C.J. Wilson Makes Angels Rotation Even Better

Right after the Angels landed Albert Pujols, the best free agent of the off-season they went on and added the best starting pitcher, C.J. Wilson. Adding Wilson to the rotation makes the Angels’ pitching even better than it was before the signing. Since converting to a starter in 2010 Wilson has totaled 10.5 WAR and a FIP- of 78, making him one of the best pitchers in baseball. The Angels rotation was already good enough before Wilson arrived. As a starting staff they had 17 WAR (.6 came from Chatwood, he was traded to Colorado in the Iannetta deal. Without Chatwood the starters had 16.4 WAR). Overall, they were 4th in all of baseball with 17.8 pitcher WAR. I didn’t factor in pitchers who only pitched a few games. They were also 5th overall in FIP-, C.J. Wilson should only make them better.

The Angels should also expect to get good value from Wilson during his contract. In 2010 he posted 4.6 WAR and gave the Rangers $18.5 million dollars of value, last year he posted 5.9 WAR and was worth $26.5 million dollars of value. The Angels are paying him $15.5 million a year. Using $4.5/win and accounting for the 5% inflation per year we get the following value numbers for Wilson.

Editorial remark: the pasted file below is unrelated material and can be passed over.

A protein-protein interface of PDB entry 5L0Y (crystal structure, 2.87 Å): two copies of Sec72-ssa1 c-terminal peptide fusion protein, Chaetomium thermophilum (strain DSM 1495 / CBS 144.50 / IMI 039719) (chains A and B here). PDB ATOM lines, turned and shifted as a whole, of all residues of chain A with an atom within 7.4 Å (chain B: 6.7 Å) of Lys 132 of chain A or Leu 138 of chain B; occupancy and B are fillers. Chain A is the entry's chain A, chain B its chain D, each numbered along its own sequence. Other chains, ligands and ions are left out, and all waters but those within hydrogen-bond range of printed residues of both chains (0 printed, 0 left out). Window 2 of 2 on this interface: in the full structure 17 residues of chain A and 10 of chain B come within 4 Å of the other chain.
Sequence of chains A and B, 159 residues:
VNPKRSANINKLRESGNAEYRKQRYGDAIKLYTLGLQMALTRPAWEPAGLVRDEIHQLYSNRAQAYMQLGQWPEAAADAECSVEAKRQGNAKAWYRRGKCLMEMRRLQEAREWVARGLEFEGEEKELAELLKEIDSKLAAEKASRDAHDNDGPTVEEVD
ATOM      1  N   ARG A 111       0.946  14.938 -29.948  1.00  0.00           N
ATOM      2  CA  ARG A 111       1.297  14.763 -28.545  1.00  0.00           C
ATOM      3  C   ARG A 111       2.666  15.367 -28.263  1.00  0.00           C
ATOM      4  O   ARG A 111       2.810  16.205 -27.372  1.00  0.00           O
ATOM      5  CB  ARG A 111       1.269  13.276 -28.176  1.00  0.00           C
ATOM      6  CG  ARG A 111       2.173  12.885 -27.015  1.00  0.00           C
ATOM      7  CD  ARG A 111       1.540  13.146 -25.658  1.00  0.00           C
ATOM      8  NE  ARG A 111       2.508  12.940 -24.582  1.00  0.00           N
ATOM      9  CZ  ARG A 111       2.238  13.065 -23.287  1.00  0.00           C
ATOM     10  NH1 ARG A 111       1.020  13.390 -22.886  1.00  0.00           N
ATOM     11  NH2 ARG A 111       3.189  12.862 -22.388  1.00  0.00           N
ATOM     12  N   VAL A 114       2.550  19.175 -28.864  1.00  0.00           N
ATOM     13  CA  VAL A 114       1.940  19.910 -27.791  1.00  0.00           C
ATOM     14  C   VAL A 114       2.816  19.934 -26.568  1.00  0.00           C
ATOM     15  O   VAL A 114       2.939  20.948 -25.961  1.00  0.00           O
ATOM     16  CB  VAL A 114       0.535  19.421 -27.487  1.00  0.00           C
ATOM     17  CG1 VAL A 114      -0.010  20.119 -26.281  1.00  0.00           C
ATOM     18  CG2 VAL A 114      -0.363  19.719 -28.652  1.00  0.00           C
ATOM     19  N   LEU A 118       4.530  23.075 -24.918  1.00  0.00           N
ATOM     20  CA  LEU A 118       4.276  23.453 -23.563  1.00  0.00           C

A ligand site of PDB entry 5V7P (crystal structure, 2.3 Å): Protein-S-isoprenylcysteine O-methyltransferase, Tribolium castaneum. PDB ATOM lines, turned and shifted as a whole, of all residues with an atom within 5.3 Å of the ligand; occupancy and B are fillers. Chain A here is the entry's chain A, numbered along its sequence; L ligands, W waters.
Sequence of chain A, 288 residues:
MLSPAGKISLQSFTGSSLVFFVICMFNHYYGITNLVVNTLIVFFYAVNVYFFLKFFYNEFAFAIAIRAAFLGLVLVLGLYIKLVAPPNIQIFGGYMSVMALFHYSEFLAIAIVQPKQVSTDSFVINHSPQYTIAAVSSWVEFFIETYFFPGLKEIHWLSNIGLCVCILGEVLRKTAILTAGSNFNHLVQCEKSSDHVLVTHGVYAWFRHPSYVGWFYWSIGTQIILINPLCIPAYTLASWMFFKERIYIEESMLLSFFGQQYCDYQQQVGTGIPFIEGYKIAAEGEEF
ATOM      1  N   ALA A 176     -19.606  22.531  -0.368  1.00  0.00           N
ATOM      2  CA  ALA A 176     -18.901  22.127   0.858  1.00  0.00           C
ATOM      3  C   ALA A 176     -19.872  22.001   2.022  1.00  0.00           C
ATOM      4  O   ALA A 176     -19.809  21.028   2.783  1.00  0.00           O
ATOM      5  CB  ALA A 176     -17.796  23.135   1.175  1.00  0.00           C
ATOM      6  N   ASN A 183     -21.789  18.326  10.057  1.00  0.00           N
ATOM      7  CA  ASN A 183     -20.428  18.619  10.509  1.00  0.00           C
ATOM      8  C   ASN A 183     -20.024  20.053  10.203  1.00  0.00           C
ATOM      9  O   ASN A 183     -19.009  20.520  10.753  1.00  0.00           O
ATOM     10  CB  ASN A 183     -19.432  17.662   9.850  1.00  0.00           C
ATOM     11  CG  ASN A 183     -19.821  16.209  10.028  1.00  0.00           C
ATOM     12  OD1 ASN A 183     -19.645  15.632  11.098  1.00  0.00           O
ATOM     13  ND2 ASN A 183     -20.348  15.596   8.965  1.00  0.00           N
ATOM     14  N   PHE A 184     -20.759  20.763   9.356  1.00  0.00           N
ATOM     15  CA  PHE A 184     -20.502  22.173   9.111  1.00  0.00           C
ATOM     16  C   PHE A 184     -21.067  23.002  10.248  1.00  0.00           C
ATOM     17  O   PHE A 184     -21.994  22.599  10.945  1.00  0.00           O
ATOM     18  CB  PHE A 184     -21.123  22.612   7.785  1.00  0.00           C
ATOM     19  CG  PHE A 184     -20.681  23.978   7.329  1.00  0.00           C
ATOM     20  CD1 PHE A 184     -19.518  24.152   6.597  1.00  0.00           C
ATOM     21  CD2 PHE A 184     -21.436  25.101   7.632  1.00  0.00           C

Overall, Wilson should give the Angels $98.23 million dollars of value, meaning they get $20.73 million dollars in surplus value, a number like this extraordinary. Before free agency started it was rumored that Wilson was looking for 6 years and $100+, the Angels saved a ton of money while getting value out of Wilson. While Wilson will most likely be the Angels number three starter based on last years numbers he could be the number two, ahead of Haren and has the potential to be the number one.

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4 Responses

  1. Not the greatest at writing about pitchers yet, would love tips/constructive criticism.

  2. There are a couple things about Wilson showing he may not be able to sustain such a high level of performance. His SwStr% is low for his K%, so he may not be able to keep such high K totals. His HR/FB% has been below average, which is possibly skill, but we shouldn’t expect it to be lower than last year’s 8.2%. His walk rate took a big dive last year, which could be skill, but I’d guess he’d regress back towards previous years’ totals. I’d guess he’ll be closer to 4 WAR than 5 WAR next year, which really hurts projections of his contract value.

    • Ahh. So he’s better suited in the middle of the rotation? As far as innings go, he’s only pitched like 800. Could he be a 3 WAR player in his later years? I know I’ve made some errors but I feel this blog is helping.

      • He’s a good #2, but the Angels already have an ace and a marginal ace. As far as his career innings, that may end up helping his career. He threw less pitches early in his career as a reliever, so he may have more left in the tank than most pitchers of his age. He made it through the first 2 seasons injury-free, usually the toughest in the reliever-to-starter transition. Pitchers are so much harder to predict, due to their higher injury risk. Since it’s such a backloaded contract, I doubt he will be worth his salary the last couple years, but he should be able to provide a lot of surplus value the first couple years.

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